It’s one thing to be part of a classroom discussion of the possibilities for artificial intelligence. It’s another entirely to actually build a robot that can consistently outplay you at games you’ve been practicing your whole life.
In Bryant’s "Artificial Intelligence and Robotics" course, taught by Professor of Science and Technology Brian Blais, Ph.D., theory becomes practice becomes reality. The class mixes lessons about key issues and ideas in the fields of robotics and artificial intelligence with hands-on experience.
Working in small groups throughout the semester, students build robots that play board games like “Dodge’em” and “Chomp” against human opponents – and win consistently. That means being able to “see” the board, decide on strategy, adapt to their opponent’s choices, and physically move game pieces.
It’s great preparation for a rapidly evolving world. “Artificial intelligence is a growing field,” says Actuarial Mathematics major Jonathan Huntley ’21. “It’s everywhere and it’s not going away. I know the things I’m learning in this class are going to help me wherever I go.”
The coursework also focuses on competing theories of artificial intelligence and decision-making as well as ethical issues related those areas. “It’s important that we have these discussions and position them in a wider context,” Professor Blais notes. “The work they do in this class helps students walk away with an appreciation of the power and the limitations of technology and with a new way of thinking and approaching problems.”
"If you had told me that we were going to build a working robot, I don’t know what I’d think. But then I look at what we’ve done and I realize ‘here it is.’"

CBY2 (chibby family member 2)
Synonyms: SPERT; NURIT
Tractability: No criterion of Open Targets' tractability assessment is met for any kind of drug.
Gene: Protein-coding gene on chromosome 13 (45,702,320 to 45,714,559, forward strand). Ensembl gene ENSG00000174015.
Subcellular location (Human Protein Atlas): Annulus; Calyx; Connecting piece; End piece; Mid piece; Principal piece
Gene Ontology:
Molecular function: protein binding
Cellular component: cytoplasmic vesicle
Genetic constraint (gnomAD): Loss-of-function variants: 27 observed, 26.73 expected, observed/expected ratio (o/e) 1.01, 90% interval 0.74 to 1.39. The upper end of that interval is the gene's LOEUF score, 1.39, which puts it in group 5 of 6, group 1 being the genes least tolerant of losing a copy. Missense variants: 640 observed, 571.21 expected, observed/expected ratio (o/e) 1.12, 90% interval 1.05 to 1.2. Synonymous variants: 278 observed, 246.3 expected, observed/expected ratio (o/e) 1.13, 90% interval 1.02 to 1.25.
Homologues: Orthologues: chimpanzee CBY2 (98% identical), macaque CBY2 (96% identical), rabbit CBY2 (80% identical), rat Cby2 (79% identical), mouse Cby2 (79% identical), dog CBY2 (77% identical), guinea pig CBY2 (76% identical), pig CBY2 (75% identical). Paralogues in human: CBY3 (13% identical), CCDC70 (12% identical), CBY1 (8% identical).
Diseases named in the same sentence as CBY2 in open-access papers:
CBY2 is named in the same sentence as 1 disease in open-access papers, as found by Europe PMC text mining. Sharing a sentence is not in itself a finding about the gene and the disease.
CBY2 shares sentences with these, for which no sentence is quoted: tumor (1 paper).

Python, a high-level programming language that is an invaluable tool in a variety of fields, is used in the course. “Python is one of the easiest language to learn, which is remarkable because it's also one of the most powerful languages I've ever worked with,” says Blais. “Anything you want to do in programming, from web development, to doing numerical simulations, to building robots, can be done in Python.”
“I’ve applied to several jobs already that have either specifically requested Python experience or are impressed that I’ve had experience with it already,” notes Data Science major Reed Heim ’19. “I might not be coding robots for my job but what I’m learning is definitely helping me build a foundation for my career.”
Big tasks, big rewards
Many of the students admit to initially feeling daunted when faced with the complexity and scope of their project, but they quickly realized they were able to accomplish more than they thought possible.
“If you had told me that we were going to build a working robot, I don’t know what I’d think,” says Data Science major Trevor Kaplan ’19. “But then I look at what we’ve done and I realize ‘here it is.’”
Along with lessons in programming, mechanics, and philosophical issues, the students gain an education in perseverance. “Professor Blais always reminds us that the robot will always do exactly what we tell it to do, but not necessarily want you want it to,” laughs Linh Phan ’19, an Information Systems and Finance double major.
"Sometimes students have come up to me and asked, ‘Will this design work?’ I tell them ‘I have no idea. Build it and let’s find out.’"
When everything comes together, it’s a great moment. “There’s a real sense of pride when we actually get our program to run, and when it actually does what we want it to do,” Huntley notes.
“There’s a lot of high-fives,” Britton-Doucette adds. “It feels like a real victory.”
From the ground up
Students have great deal of freedom in constructing their robots. “I try to have them work through and build things as much as they can, and program things from the bottom up,” says Professor Blais. “Sometimes students will come up to me and ask, ‘Will this design work?’ And I'll tell them ‘I have no idea. Build it and let’s find out.’
“Allowing the students to explore gives them a better sense of what’s going on under the hood of their projects, because they've built so much of it,” he explains. “It helps provide them with a better sense of the topics we’ve discussed.”
The result oftentimes is a one-of-a-kind final project. “One of the best things about building a robot from scratch is that you get to use your imagination and make it whatever you want it to be,” says Accounting major Spencer Polsgrove ’19.
For Information Systems major Lauren Canning ’21, the work she’s doing is an affirmation. “I’ve always been interested in robots,” she says. “This course has confirmed for me that I really like coding and that the more I learn about it, the more interested I am. A class like this is a really fun way to prepare for the future.”